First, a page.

Bui now we see what fatal conse
quences may come from such wastes.
Last winter many of our factories i&d
to stop because of lack of coal. Enor
mous quantities of corn spoiled in store
houses, because the railroads were so
congested by lack of fuel that the corn
could not be transported to the mill.
The time has come when we must
stop these wastes. The man who burns
up cbaT needlessly because he has an
unsuitable boiler, must be informed
that lie is depleting the common stock,
wfiMf is contrary to public policy.
T^.yaste, of coal can be seen in all
manufacturing towns where grejit
clouds of half consumed fuel are pour
ed into the air in the form of heavy
smoke. It destroys paint and furnish
ings, and adds to the cost of living, so
that the wasteful coal user injures the
community in two ways. These are
matters in which the government and
the business community will have to
co-operate to secure more economical
use of our resources. Fuel economy
must be studied,* and necessary appli
ances provided so that our Jlinlted,
WM. S. HART
"The Hell Hound of Alaska"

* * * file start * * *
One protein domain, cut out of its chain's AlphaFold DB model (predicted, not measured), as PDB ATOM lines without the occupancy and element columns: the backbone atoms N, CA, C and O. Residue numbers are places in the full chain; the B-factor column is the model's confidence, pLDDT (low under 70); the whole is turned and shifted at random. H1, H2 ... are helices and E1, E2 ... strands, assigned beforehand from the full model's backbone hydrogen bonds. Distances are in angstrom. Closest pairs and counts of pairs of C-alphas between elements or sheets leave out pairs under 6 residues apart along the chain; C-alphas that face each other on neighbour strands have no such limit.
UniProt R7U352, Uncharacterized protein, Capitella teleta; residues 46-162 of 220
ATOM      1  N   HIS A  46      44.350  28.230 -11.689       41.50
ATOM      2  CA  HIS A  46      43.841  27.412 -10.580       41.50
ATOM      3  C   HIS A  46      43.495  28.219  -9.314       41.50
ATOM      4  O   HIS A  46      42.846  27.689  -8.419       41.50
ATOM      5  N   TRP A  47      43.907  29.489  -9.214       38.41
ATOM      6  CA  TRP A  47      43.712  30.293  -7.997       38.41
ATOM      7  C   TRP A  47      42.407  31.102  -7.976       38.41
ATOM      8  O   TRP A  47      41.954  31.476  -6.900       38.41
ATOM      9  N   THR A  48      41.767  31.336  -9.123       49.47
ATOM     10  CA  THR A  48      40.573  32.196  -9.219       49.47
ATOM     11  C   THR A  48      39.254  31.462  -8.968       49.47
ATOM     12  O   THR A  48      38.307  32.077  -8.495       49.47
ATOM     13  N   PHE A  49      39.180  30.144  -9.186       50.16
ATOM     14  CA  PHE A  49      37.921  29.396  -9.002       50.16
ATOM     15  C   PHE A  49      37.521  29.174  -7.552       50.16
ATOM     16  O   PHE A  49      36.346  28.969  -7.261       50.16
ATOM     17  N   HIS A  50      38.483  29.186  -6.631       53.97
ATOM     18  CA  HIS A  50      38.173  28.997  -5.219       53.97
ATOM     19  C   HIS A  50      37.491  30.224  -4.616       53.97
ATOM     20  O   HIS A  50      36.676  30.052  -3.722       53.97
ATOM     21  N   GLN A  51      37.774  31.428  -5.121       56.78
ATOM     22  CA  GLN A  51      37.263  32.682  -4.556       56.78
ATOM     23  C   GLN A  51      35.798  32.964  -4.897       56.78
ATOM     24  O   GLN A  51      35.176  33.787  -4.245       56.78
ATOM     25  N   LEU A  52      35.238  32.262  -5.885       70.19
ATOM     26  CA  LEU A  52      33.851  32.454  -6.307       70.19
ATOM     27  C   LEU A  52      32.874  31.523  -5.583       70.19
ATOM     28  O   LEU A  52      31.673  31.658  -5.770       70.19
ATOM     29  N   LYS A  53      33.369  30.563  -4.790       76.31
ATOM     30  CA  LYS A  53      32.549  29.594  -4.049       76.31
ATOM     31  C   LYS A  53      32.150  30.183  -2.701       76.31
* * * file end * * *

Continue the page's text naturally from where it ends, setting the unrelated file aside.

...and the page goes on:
A two-reel Billy West Comedy
"THE FLY OOP"
Friday and Saturday
Admission 10 and 20 cents
Some one tells the story of a negro
who had acquired $300 all at once from
sale of farm products., He %ever be
fore had h^d so much moneyi jHe im
mediately hatched up his ancient steed,
and hied himself to the nearest town.
All his life he had wanted a phono
graph. He bought one that was to cost
Then learning that he could make a
saving in the price by buying two, he
put up another $50, and loaded the two
instruments into his cart and went
The profits of the. war are most un
equally distributed. A great many
wealthy people are becoming inordin
ately rich Many people of moderate
means are wealthy now. Many men
that never before had a dollar ahead
are drawing their $30 to $50 a week.
And a great many others aren't getting
a cent more than they used to. They
have to meet the high prices by a re
duction in standard of living.
The people who unexpectedly find
themselves in possession of sums of
money to which they are not accustom
ed, should remember that the harvest
is likely to be short. We shall come
down to hard pan after the war. And
as the war goes on, the government will
get after profiteerings and reduce pro
duction to a' more essential basis.
The man who finds ^himself in posses
sion of *an unexpected roll of money
will do well to put it right where he
can get it. Let him not spend it the
way our negro did. It is the best
chance he ever had in his life to get a
reserve ahead and begin to acquire
Some property. Let him reflect that
ho man ever counts for much who de
pends every week upon his pay envel
ope for that week. Capital has built
the entire fabric of modern life. The
man who doesn't help build it by con